As science journalist Carl Zimmer writes in his excellent book, Evolution: The Triumph of an Idea:

“Evolution connects us to the dawn of Earth, to showers of comets and death-winds of stars. It produced the crops we eat and now helps insects destroy them. It illuminates the mysteries of medicine, such as how mindless bacteria can outwit the best minds in science…it reveals how our minds were assembled among lonely bands of apes. We may still struggle with what evolution says about our place in the universe, but that universe is all the more remarkable.”

This November marks the 162nd anniversary of the publication of On the Origin of Species, a thoroughly researched and meticulously argued book that sent shock waves across the world. He did not publish it on a whim: he mulled over the ideas for 23 years, and only really started writing a decade before publishing it.

An original copy of On the Origin of Species [Smithsonian Institution Libraries]

While it did not address the issue directly, the clear implication of evolution is that a God is not needed to create each individual animal; that they can arise naturally and blindly. For Darwin, this implication caused him consternation, earned him enemies and triggered a firestorm of public and private controversy.

Today, we have no shortage ‘dangerous ideas’, some equally challenging as evolution was in its time.

Artificial intelligence is one: It is being integrated across many parts of society, from judicial decision-making to self-driving cars. Many of its uses are beneficial, such as detecting credit card fraud or delivering more useful Google searches. Some are debatable, such as matching singles on dating sites or accurately labelling photos.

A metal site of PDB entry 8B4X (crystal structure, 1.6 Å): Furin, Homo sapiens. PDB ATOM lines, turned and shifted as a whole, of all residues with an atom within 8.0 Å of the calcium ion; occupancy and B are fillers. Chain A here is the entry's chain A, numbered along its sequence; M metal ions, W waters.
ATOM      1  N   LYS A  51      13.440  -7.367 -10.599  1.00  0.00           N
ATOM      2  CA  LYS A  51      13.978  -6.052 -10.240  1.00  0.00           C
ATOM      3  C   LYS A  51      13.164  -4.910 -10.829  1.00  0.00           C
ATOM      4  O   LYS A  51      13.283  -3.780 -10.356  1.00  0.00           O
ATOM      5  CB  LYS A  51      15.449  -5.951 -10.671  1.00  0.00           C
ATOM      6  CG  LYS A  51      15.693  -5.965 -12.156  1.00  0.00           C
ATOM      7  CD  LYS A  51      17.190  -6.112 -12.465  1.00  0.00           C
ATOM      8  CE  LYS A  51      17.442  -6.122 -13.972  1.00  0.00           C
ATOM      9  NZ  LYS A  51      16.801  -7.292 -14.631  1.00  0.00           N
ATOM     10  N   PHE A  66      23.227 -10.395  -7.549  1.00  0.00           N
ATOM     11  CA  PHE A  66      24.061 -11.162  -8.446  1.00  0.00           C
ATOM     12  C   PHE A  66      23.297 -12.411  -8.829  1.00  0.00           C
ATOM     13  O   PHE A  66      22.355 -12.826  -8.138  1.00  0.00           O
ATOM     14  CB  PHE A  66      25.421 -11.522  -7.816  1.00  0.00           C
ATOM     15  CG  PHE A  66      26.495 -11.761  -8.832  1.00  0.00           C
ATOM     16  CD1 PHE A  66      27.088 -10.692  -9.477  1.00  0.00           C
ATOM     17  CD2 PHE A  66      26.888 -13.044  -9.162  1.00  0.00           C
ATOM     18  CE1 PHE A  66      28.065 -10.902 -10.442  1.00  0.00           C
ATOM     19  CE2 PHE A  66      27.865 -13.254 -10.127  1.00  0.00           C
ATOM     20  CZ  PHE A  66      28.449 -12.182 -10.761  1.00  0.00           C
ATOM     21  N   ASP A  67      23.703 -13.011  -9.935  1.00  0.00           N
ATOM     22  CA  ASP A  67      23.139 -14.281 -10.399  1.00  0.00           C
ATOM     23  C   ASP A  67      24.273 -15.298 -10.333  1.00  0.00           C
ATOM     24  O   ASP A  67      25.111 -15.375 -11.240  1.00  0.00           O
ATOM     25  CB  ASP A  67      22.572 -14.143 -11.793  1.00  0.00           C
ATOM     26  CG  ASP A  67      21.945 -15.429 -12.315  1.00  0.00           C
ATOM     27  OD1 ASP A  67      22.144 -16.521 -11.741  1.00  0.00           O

But it also portends dangers that are worth discussing. Already we are seeing troubling repercussions from its untrammled use, such as the changing power dynamics between consumers and companies, where more and more of the relationship is mediated by algorithms rather than people — making it difficult to understand how a decision was made, and with often no recourse to address errors, inequities of treatment or outright bias.

And some changes it will bring will be dramatic: many anticipate autonomous vehicles will have widespread effects across the trucking, taxi, ride-share, courier, and food-delivery industries, as well as workers in related industries, such as warehousing and manufacturing.

The assumption is that artificial intelligence is good for humanity, and it has certainly being proven to be effective at large-scale practical tasks that would be unfeasible or impossible for humans. But like any technology, it can be abused.

It doesn’t mean we should halt the large-scale use of artificial intelligence; but we should certainly pay very close attention to how it is being used, and question it carefully, rather than rush to implement it.

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About the author

Wilson da Silva

Wilson da Silva is a science journalist in Sydney | |